I feigned that I had been shot and I laid still until the two men with guns approached. I bit the man with the handgun on his calf, taking a chunk of jeans filled with calf muscle with me. The man fell to the ground screaming. His gun fell away and I would finish dealing with him in a moment.
The second man had a rifle. I knew it would take longer for him to swing his gun around and even then he might not get off a clean shot, which is why I chose the man with the handgun first. I took out the rifle man and then finished off the handgun man.
I said goodbye to my friend, loaded back up on the bike, and headed off down the road.
As I drove off, I glanced into my mirror and looked back at the two men who had killed my friend. At some point they would turn. Just two more additions to what had become my new life.
For part three, click HERE
All spleen jokes aside, the Restless Dead are like anyone else. We like sports and hiking in the woods and many other activities. We like to eat out as well, but unfortunately, the menu is where we differ from the general population.
I looked at my best friend since childhood. "Since it's just you and me, you wanna take a road trip?"
He grinned. "It's been a while since we did. Sounds great. Where are we going?"
"Well, we have a slight issue when it comes to driving. You know, rigor mortis and all. But we can ride."
"If we can't bend our knees well enough to drive, how are we going ride bikes? Besides, that's a bike ride - not much of a road trip."
"Follow me and I'll show you." I led him two blocks to a biker bar. "I didn't mean bicycles."
He looked at the motorcycles lining the front of the building. "Are you saying we should steal a couple of these?"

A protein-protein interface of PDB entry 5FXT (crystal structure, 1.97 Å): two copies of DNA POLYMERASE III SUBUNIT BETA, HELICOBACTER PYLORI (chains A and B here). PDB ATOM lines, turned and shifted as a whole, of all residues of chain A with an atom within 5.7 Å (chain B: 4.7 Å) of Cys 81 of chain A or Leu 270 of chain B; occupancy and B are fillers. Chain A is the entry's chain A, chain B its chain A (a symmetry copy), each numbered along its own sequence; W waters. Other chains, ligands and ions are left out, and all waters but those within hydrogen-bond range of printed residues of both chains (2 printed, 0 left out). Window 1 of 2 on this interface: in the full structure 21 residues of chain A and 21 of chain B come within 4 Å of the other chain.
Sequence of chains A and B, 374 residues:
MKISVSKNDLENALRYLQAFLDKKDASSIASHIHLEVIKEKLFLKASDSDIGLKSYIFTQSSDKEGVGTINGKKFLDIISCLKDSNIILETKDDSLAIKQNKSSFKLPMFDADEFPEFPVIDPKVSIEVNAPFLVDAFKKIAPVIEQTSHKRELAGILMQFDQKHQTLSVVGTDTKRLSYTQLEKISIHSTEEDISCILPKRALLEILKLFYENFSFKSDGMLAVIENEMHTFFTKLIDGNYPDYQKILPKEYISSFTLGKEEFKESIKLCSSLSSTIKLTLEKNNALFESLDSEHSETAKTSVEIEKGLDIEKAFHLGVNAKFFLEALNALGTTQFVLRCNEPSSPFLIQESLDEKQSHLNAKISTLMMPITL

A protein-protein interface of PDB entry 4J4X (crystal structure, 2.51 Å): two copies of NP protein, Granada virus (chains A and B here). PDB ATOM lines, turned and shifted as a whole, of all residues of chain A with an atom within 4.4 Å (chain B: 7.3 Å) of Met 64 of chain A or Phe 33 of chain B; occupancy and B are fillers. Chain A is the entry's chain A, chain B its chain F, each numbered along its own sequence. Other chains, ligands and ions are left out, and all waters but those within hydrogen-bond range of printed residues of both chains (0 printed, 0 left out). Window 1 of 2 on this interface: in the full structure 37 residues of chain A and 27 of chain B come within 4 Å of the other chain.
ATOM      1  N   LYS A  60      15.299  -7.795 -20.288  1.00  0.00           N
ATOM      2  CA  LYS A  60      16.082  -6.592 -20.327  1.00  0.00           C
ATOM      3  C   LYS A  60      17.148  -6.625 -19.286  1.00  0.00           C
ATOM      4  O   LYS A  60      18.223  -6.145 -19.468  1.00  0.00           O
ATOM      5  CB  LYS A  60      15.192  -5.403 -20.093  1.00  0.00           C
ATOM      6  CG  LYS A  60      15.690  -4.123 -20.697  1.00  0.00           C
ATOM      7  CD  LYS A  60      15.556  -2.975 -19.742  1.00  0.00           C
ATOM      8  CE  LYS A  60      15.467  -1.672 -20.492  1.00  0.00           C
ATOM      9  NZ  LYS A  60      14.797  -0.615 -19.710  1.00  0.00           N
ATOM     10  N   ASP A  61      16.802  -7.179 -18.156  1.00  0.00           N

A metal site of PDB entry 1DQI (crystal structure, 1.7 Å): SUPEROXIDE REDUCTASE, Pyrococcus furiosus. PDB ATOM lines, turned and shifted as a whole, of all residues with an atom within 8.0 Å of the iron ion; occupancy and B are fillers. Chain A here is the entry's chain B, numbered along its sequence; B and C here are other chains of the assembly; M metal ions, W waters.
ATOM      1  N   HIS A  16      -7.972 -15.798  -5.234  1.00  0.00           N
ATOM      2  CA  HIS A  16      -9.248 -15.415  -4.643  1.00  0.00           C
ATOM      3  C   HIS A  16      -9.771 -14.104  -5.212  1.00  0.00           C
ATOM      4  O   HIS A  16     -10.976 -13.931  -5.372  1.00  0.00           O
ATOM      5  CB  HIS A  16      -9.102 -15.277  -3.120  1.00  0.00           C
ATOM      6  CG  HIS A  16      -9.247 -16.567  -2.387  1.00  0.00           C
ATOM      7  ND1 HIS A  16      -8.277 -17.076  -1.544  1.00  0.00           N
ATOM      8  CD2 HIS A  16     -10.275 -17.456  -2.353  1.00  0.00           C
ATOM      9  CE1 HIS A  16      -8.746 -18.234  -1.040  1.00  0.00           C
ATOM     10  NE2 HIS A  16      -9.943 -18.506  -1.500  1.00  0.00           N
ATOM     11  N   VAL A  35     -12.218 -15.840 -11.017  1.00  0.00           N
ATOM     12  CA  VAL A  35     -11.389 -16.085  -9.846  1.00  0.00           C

"Most of the people that these belong to are just like us. The majority of them have wandered off. Remember the three guys that had your girl pinned down in the alley? Three of these bikes belonged to those guys. I'd say after the way they treated her, they owe you."
He thought about it for a minute. I knew he'd see it my way. I wasn't wrong. He looked at me and smiled. "Let's go."
Two minutes later we were headed down the highway. Open pavement and open skies.
Eight hours later, the girl he was with finally turned. "How long does this take?" he had asked me while we were waiting.
I didn't want to tell him he might not have picked the smartest girl in the world to take out, so I simply answered, "It varies by person."
She got up from the ground and walked over to him. I could see what he saw in her. She was very attractive. (Unfortunately just not too bright.) I wasn't sure how she would react, but she didn't disappoint. She slugged him in the jaw with her right fist. His head didn't move and I doubt it was a very hard punch, but the effect of the punch was everything whether it actually hurt or not. He looked at her and started to apologize but she held up her hand and turned without giving him a chance to speak.